Rationale for teaching the language skills

Listening and speaking are central to learning in all subjects. Through effective listening and speaking strategies, learners collect and synthesise information, construct knowledge, solve problems, and express ideas and opinions. Critical listening skills enable learners to recognise values and attitudes embedded in texts and to challenge biased and manipulative language. All these oral communication skills are conveyed through the appropriate use of language structures. The learning of language structure should aid successful communication and be linked to the functional uses of language in different social settings, e.g. expressing one’s thoughts or feelings; introducing people; giving directions and instructions. The listening skills taught will be determined by the type of oral text and the aims of the listener.

Reading and viewing are central to successful learning across the curriculum, as well as for full participation in society and the world of work. Learners develop proficiency in reading and viewing a wide range of literary and non-literary texts, including visual texts. Learners recognise how genre and register reflect the purpose, audience, and context of texts. The understanding and interpretation of written and visual material are determined by the learners’ knowledge of language structures, conventions, and their own life experiences. Language structures help learners to understand the way in which texts are structured. Learners must apply pre-reading, reading and post-reading strategies that help them to comprehend and interpret a wide variety of texts, e.g. predicting, clarifying, and evaluating. Learners must apply pre-reading strategies such as skimming and scanning text features, parts of a book and the structure of paragraphs/texts and learn how they contribute to meaning. Learners must be assisted to acquire vocabulary through reading a wide variety of texts. By this final phase of schooling, however, many of these activities should need little individual emphasis: they have been part of the learners’ progress through preceding phases.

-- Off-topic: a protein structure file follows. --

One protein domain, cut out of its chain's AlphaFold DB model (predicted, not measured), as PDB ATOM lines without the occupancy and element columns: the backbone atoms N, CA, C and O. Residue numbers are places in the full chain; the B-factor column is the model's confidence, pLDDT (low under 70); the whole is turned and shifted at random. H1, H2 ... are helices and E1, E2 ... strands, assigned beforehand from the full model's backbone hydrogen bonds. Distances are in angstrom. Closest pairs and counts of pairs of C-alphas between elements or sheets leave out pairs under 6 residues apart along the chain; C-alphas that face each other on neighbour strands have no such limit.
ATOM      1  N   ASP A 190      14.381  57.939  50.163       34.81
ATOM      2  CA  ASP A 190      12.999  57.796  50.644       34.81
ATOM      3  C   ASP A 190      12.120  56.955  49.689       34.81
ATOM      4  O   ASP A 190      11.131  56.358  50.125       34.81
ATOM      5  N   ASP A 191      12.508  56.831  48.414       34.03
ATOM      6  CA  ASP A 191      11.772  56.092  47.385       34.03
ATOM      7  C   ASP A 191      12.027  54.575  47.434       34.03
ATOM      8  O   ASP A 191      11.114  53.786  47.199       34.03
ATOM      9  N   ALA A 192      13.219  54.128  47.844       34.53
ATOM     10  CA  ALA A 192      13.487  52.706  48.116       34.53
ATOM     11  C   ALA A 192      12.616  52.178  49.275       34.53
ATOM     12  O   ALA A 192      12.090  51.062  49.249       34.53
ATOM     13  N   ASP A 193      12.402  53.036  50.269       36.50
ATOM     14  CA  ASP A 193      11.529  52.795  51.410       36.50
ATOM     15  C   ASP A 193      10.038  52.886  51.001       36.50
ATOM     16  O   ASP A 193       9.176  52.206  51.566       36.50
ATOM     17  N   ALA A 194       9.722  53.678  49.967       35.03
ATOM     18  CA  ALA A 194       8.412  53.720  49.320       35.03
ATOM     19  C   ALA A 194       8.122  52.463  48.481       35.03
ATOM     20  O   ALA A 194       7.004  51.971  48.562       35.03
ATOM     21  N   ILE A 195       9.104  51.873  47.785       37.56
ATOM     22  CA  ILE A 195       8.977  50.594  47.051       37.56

Writing and presenting allows learners to construct and communicate thoughts and ideas coherently. Frequent writing practice across a variety of contexts, tasks and subject fields enables learners to communicate functionally and creatively. The aim is to produce competent, versatile writers who use their skills to develop and present appropriate written, visual and multi-media texts for a variety of purposes. Knowledge of language structures and conventions will enable learners to produce coherent and cohesive texts. Language structures should be taught for constructing texts in their context of use. The application of language structures should not be restricted to the analysis of isolated sentences. It should explain the way in which sentences are structured to construct whole texts such as stories, essays, letters and reports which learners learn to read and write in school.

The above skills should be integrated. In integrating these skills, the focus on one skill can lead to practice in another. For example, a learner involved in a debate will read an argumentative/discursive essay and then produce his own written argumentative/discursive essay using language structures such as synonyms and antonyms, negations and conjunctions, etc.
Language structures and conventions play an important role in understanding and producing oral and written texts and should therefore be integrated with the above-mentioned language skills.